As for your philosophical points, I can only concede to them since I am unfamiliar with them. As a mass communication and journalism scholar, I am more concerned with how these religious debates are portrayed in media. I would love to hear your intelligent theological arguments on Fox News, but the fact remains that most of the arguments between Christians and atheists that makes it on TV or in newspapers are merely rehashed to the point where it becomes this media-sponsored “War on Christmas” nonsense. Humans love to simplify issues, but as you’ve pointed out, the intricacies between theological philosophies are far from simplistic. It’s just a shame that media outlets water down the conversation with meaningless sound-bytes.

    I will definitely research what you’ve mentioned more, so I can broaden my own perspective. I must say I find it interesting that the most lively debate I’ve had on my blog has nothing to do with the books I review. But if you ever have any (fictional) literature to recommend, let me know!

    • Concerning Fox news – I can only adamantly agree that those who represent that network are, as John Stuart so brilliantly pointed out here:

      – nothing but ideologically militant sensationalists. I really do dislike a great deal of them, and I suspect they do more harm to conservatism (at least in the eyes of the well educated) than msnbc could hope to do. To be fair to news organizations, I don’t expect them to dedicate time to even handed and intricate philosophical argumentation, but rather I realistically expect sound-bytes and hope for as ‘balanced’ an overview as possible (perhaps naively). Fox news had O’Reilly debating (perhaps instead ‘yelling at’) people like Richard Dawkins, and as clumsy as I esteem Dr. Dawkins to be when it comes to theology or philosophy, I can’t help but feel that the conversation has been denigrated to such a degree, on Fox, that it isn’t very much worth having anymore – at least not like that. Certainly in the minds of the viewers, I should hope, the impression must be that the conversation hasn’t advanced so as to provide any new avenues or arguments in the last half a century (or indeed, in the whole span of time since the enlightenment itself).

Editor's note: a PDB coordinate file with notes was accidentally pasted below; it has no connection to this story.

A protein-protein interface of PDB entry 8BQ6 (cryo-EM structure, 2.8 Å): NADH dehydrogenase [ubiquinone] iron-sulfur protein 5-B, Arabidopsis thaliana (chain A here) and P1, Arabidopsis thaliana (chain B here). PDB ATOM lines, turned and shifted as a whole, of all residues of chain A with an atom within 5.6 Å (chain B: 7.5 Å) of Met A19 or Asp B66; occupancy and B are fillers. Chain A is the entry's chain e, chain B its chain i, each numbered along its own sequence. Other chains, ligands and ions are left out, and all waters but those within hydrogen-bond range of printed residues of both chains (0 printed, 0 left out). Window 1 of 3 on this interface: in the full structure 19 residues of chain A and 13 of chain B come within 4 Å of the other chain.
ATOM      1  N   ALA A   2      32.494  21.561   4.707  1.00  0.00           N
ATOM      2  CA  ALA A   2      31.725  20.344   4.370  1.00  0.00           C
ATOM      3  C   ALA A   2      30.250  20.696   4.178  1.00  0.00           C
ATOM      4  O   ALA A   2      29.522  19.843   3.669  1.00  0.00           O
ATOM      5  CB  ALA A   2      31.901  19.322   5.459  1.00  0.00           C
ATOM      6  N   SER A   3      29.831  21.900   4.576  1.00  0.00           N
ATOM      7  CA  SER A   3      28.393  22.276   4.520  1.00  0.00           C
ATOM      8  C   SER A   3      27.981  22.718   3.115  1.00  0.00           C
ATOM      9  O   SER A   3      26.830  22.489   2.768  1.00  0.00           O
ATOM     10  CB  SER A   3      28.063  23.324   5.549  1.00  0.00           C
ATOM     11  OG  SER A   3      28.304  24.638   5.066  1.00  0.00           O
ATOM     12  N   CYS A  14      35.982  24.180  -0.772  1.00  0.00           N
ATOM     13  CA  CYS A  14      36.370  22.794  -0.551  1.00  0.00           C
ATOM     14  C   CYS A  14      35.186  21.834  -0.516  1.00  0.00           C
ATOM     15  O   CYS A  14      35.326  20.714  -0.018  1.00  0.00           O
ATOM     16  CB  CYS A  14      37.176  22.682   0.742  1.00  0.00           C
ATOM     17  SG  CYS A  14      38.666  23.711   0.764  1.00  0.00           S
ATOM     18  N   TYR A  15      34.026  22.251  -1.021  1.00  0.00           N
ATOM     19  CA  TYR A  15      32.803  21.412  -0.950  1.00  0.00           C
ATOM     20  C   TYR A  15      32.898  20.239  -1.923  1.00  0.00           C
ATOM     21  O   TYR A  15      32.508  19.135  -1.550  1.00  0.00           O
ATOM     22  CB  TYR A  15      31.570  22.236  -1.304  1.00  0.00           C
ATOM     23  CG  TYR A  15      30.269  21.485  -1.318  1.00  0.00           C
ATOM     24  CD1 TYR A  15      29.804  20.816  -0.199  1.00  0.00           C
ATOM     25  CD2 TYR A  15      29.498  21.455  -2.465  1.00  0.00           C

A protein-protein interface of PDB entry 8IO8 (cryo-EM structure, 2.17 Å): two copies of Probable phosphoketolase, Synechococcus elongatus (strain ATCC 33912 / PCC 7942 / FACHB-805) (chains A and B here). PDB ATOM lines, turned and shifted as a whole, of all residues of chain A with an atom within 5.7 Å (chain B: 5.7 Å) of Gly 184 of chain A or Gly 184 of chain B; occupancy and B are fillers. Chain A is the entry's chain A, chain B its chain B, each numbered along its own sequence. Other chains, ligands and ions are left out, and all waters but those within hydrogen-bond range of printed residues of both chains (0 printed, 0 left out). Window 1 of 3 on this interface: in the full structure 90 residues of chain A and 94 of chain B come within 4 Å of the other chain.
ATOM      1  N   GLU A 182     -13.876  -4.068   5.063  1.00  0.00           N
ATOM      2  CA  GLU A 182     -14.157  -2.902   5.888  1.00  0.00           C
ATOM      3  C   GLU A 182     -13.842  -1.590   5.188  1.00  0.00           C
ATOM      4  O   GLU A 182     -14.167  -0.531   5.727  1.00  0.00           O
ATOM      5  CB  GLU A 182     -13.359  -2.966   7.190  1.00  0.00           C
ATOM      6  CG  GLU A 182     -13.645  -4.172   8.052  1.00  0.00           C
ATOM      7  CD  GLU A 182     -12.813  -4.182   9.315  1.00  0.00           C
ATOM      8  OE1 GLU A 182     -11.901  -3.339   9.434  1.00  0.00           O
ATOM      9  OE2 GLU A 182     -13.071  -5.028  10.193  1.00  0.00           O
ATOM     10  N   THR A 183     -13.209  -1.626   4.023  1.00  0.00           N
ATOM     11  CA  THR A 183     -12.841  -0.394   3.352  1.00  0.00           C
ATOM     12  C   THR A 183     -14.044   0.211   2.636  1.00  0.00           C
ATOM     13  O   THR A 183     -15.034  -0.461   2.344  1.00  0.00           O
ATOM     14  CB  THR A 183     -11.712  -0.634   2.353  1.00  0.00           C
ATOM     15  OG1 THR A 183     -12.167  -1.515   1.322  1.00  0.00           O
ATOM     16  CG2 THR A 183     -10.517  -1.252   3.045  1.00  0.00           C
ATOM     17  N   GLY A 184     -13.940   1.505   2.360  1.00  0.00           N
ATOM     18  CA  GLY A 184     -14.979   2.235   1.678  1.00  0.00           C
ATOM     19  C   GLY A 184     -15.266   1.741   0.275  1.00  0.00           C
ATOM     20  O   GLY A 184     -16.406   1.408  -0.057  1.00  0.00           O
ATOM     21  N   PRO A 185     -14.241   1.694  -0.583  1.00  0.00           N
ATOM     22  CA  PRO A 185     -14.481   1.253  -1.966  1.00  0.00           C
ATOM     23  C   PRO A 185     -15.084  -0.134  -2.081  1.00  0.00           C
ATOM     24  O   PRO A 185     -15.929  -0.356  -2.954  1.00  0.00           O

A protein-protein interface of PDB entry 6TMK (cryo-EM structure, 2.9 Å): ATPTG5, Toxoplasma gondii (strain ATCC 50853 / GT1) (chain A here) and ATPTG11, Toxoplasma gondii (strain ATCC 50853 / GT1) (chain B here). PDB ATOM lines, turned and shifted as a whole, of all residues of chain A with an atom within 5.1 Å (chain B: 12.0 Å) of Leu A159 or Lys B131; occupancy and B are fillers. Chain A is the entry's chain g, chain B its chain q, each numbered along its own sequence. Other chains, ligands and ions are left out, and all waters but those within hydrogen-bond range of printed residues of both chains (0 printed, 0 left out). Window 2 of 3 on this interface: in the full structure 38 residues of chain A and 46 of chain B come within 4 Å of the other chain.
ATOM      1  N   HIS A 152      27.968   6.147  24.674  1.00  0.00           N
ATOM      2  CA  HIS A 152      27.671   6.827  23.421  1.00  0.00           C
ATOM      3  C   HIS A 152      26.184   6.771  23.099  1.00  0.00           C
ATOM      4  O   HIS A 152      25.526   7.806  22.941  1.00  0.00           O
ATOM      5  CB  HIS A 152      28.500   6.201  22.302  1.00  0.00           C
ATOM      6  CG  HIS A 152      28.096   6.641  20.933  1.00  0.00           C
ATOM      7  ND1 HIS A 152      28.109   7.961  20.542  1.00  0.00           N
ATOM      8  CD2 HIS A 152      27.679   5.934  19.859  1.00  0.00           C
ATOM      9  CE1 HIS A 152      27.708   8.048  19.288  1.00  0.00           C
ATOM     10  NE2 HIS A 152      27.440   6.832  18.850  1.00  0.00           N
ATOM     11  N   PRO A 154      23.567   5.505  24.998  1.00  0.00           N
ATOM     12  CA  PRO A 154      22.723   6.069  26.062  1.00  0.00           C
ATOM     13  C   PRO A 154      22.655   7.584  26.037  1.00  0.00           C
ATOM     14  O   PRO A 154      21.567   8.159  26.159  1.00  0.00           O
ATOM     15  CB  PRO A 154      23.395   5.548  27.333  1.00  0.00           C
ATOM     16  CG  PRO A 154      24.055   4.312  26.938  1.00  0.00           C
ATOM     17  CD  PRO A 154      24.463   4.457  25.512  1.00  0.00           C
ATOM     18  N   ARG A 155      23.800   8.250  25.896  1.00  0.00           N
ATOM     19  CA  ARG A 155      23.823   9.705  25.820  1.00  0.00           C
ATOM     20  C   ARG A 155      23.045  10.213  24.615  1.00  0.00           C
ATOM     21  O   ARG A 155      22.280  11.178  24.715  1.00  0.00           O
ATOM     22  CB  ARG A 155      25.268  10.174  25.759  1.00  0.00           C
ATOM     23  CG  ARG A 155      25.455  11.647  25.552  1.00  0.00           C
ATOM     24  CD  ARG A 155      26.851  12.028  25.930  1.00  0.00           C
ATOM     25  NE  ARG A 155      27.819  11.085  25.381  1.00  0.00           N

I’m pleased to see that you will consider my points seriously, and I welcome your comments on my blog as often as you feel inclined to respond. As for book recommendations, the most recent fictional book I’ve read was this past summer, and it was fantastic – though perhaps knowing about the history of philosophy helps one appreciate its literary tropes, but still, fantastic – “The Man Who Was Thursday” by G.K. Chesterton.